The astronomical community must wake up: the need for synergies between science and exploration
by Matt Greenhouse
Figure 1: A word cloud diagram of the Global Exploration Roadmap. Font size is proportional to the number of occurrences of the most frequent 100 words in the document. The word “astrophysics” appears only once in this document and hence, is not apparent in the diagram. Finding the word “science” is left as an exercise for the reader.
When the major mission objectives of the Human Exploration and Operations Mission Directorate (HEOMD) and the Science Mission Directorate (SMD) are orthogonal to each other, yardage gained per dollar spent on moving the ball down field toward meeting mission objectives is a minimum. In an environment of persistent downward budget pressure, we cannot afford the loss of synergy that once existed during the Hubble era between human spaceflight and achievement of major science objectives.
Science is the primary method by which meaningful exploration is conducted. The Hubble Space Telescope mission architecture has yielded humanity’s most successful exploration of our universe. This success was entirely enabled by the human servicing aspect of the Hubble mission architecture. However, the synergy between the above directorates that made the stunning achievement of the Hubble possible is no longer apparent today, and is largely absent in the above roadmapped vision for the future of human spaceflight.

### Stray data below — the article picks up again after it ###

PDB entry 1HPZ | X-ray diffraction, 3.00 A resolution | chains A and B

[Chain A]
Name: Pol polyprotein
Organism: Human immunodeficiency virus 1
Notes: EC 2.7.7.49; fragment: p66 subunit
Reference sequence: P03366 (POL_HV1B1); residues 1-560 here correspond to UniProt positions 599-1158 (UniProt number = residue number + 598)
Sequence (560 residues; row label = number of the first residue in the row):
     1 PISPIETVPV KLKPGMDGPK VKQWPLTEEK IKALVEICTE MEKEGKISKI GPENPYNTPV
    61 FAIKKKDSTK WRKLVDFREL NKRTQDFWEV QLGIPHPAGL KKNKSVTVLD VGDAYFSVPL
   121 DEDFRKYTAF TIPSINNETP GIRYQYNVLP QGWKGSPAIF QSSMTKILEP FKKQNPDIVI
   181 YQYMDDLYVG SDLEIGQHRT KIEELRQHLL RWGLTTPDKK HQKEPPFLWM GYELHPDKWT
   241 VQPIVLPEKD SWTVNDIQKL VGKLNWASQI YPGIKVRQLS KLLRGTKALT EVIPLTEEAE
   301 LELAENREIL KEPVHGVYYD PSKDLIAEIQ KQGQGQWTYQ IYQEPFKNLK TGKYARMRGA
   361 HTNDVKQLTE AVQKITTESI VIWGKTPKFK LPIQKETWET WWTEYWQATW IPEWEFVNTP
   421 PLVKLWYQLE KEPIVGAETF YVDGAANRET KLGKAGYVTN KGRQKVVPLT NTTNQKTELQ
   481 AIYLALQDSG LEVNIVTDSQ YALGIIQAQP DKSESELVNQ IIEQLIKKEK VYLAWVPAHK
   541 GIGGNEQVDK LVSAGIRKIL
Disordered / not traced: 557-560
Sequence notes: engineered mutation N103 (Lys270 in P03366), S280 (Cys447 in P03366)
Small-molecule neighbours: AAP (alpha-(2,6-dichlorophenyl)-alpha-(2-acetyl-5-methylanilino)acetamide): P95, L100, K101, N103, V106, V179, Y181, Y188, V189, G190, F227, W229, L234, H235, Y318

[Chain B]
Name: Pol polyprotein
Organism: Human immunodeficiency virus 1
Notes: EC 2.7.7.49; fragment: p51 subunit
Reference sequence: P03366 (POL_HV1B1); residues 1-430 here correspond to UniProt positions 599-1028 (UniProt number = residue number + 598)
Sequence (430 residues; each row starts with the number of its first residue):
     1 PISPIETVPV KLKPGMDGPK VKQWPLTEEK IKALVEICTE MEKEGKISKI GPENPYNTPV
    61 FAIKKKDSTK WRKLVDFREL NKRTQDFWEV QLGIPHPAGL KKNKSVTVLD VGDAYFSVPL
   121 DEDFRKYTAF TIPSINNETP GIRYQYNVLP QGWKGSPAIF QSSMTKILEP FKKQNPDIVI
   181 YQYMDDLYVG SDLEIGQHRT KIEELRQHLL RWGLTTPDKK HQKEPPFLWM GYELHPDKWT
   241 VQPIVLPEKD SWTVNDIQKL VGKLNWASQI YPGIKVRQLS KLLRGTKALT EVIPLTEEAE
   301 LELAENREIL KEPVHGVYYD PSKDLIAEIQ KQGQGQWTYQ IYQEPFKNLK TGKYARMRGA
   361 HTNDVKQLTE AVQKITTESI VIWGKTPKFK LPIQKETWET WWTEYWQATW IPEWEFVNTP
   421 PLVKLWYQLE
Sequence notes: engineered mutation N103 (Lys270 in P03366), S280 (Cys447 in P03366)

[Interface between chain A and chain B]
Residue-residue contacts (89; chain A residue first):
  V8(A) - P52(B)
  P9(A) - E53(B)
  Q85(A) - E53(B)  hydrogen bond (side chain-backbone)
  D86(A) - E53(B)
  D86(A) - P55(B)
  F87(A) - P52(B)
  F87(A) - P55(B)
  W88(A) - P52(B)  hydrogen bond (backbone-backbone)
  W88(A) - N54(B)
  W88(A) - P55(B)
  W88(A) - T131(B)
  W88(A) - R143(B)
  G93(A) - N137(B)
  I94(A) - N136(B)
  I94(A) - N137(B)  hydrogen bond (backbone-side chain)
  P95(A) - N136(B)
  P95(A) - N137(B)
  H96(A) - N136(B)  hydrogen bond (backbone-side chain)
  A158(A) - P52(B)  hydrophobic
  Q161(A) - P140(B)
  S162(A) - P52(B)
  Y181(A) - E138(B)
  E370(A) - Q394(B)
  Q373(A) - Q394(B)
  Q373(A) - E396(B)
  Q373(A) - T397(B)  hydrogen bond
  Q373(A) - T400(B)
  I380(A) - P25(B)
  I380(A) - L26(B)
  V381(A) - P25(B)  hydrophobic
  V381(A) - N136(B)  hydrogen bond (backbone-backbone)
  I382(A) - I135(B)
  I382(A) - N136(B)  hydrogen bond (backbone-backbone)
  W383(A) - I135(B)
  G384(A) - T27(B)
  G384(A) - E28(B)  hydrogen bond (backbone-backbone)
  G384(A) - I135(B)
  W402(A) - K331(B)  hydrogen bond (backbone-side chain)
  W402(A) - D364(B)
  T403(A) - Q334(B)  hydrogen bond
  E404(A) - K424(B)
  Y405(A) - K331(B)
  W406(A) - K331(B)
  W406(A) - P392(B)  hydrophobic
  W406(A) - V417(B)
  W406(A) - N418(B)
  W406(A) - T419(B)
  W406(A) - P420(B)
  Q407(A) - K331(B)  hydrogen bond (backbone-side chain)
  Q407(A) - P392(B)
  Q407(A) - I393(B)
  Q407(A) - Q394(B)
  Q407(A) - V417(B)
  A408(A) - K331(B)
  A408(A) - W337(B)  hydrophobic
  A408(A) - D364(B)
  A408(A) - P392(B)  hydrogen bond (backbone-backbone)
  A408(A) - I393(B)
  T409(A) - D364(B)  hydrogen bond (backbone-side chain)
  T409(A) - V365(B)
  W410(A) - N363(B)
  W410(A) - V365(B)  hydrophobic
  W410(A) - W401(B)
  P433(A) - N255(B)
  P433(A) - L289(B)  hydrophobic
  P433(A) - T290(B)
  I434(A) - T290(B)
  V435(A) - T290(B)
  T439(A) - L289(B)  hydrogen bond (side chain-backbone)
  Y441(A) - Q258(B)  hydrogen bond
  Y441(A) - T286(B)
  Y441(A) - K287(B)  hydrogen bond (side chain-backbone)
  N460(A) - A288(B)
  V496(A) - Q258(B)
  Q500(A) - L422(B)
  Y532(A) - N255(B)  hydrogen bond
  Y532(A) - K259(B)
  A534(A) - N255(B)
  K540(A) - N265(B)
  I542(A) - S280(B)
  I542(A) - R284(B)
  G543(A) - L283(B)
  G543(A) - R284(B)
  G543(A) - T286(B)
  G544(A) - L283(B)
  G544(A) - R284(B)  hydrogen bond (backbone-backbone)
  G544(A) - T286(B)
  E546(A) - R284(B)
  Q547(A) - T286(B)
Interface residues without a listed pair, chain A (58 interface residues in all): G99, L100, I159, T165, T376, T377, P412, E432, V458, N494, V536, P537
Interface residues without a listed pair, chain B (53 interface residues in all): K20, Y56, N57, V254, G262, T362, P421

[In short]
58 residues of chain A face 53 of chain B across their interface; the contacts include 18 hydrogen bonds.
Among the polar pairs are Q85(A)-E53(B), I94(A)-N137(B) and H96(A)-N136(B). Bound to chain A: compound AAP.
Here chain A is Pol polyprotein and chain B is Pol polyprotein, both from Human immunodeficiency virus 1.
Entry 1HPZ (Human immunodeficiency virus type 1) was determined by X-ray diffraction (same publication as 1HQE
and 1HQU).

|The Hubble Space Telescope mission architecture has yielded humanity’s most successful exploration of our universe. This success was entirely enabled by the human servicing aspect of the Hubble mission architecture.|
Exploration mission architectures that follow a “use once throw away” approach to multibillion-dollar assets, such as the JWST, do not enable a sustainable future for the US space science community. Deep-space astrophysics mission architectures involving low delta-V space vehicle return to a stable Earth-Moon Lagrange point for human-assisted robotic servicing is both practical and consistent with currently planned GER assets such as the Space Launch System (SLS), Orion Crew Exploration Vehicle, solar electric propulsion, and deep-space habitats. Although human servicing of deep-space robotic science missions provides a near-term context in which these assets can be developed in a way that yields immediate value to the nation’s science community, this approach is not a central element of the GER plan or the current national space policy.